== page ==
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Hummingbird review

Jason Statham hands in a career-best performance in this powerful and bitter-sweet tale.

Joey (Jason Statham – The Transporter) lives on the streets. In hiding from a military court martial, the former soldier now tries to survive the bleak streets of London, homeless and without money. After a savage beating by some of the capitals murkiest underworld criminals, Joey manages a chance escape. Seeking refuge in a swish London apartment whilst the owner is out of town, Joey has a few months to get himself back into a fit state. He also begins working for the Chinese mob in order to make some fast cash so he can leave this life behind once and for all. But his situation complicates when a former friend named Isabel (Victoria Bewick – The Iron Lady) goes missing and Joey starts an unlikely friendship with Cristina (Agata Buzek – In The Bedroom), a nun who runs a soup kitchen.

Writer/Director Steven Knight, whose past credits include Dirty Pretty Things and Eastern Promises, delivers a wonderfully absorbing drama full of tact and verve with Hummingbird. The dramatic side of things pack a powerful and emotional punch with the action also hitting all of the right notes. There’s even a subtle level of humour that compliments the script very well. Hummingbird is a film that transcends one genre and works equally well as a harrowing tragedy, a crime thriller, a revenge story and even a romantic drama.


Jason Statham hands in the performance of his career in Hummingbird. The go-to guy for action and adventure is finally given a project that demands more from him as an actor. Whilst he undoubtedly excels at blockbuster spectacle like The Transporter and The Expendables, this project gives Statham a decent drama that flexes his acting muscles just as much. Taking Statham out of his comfort zone completely, Hummingbird demands a lot from the actor but he delivers at every single turn.

Audiences expect a certain element to be present when they go to see a Jason Statham movie and this is something the actor himself freely admits to and embraces. But that’s not to say that he is a one-trick pony. His CV lays testament to the fact that the guy can act. He just needs the material and the opportunity to branch out. Hummingbird provides this opportunity for Statham to hand in a mesmerizing performance full of angst and regret. It’s the finest role he has ever delivered and should rightly force people to address their preconceptions about Statham as an actor.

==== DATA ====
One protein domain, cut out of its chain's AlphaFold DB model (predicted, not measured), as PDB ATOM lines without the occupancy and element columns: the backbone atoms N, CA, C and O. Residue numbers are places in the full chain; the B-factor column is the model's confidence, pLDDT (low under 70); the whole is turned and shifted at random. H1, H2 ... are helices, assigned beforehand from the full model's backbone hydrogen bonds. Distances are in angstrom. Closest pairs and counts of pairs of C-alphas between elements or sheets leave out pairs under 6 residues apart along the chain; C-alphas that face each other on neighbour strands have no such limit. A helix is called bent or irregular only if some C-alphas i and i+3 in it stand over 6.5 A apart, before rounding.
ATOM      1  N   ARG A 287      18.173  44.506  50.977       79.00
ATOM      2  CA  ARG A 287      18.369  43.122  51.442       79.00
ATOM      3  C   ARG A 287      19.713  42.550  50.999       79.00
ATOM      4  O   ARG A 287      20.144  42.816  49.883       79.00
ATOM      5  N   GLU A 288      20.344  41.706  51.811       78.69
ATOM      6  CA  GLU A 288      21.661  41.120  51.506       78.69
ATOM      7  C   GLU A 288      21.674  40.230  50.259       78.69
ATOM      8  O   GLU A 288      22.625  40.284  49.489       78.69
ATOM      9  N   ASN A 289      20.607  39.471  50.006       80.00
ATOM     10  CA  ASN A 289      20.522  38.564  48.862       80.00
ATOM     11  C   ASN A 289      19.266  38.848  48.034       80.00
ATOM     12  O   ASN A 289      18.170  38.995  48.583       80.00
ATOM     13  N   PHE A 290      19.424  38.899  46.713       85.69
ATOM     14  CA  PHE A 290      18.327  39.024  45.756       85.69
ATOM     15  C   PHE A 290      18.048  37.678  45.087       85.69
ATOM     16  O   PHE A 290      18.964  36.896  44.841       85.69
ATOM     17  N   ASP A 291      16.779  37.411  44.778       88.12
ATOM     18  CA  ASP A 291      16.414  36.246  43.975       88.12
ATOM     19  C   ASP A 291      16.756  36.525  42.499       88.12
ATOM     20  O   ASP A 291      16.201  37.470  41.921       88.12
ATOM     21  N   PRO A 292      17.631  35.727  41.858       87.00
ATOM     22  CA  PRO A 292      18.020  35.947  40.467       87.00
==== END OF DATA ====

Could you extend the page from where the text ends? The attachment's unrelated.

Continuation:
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He is given amazing support from Agata Buzek as Cristina. The central relationship between Joey and Cristina could very easily have been overplayed but the clever script always keeps things believable and bittersweet. Every hopeful moment they share is tinged with elements of their troubled past. Culminating in a beautiful and bittersweet moment in a London street after-hours, it features Buzek delivering a wonderful monologue about how she wished her life turned out. It’s a wonderfully paced moment, shot elegantly and fully embracing of the beauty of London after dark.

Hummingbird is a drama first and foremost but there is still a decent amount of combat in the movie, however it never feels gratuitous or sensationalised. The scene where Joey asks a group of football fans to leave a Chinese restaurant is perfectly played out and never oversteps its mark. Joey is also seen as a fragile man, someone who isn’t untouchable and who can break. All of the violence in Hummingbird stems from real situations. This, in turn, makes the story both rewarding and believable and takes the viewer on an empathising journey beyond the glamour and bright lights of the capital.


Having the film set against the beautiful and broken landscape of central London is a master-stroke. This is London as Londoners know it and features so many iconic landmarks for city-dwellers to revel in. Oxford Street, Leicester Square, Soho and Covent Garden are just some of the locations that give Hummingbird an urban fairytale feel. Throw in some great cinematography and you have a tragic but stunning canvas for this story to come alive in. The soundtrack deserves special mention too with an eclectic mix of haunting scores that mirror the central themes of the film very effectively.

Hummingbird is a study of broken dreams and second chances. The horrors of living with guilt and bad choices and how you deal with the constant struggle of life. Above all, Hummingbird is a story about one man’s road to redemption. This may not be a happy story but it’s a poignant and powerful one that delivers on every count. Hummingbird may be the best surprise hit of 2013 so far and is easily one of the finest films of the year if you are willing to give this a chance.

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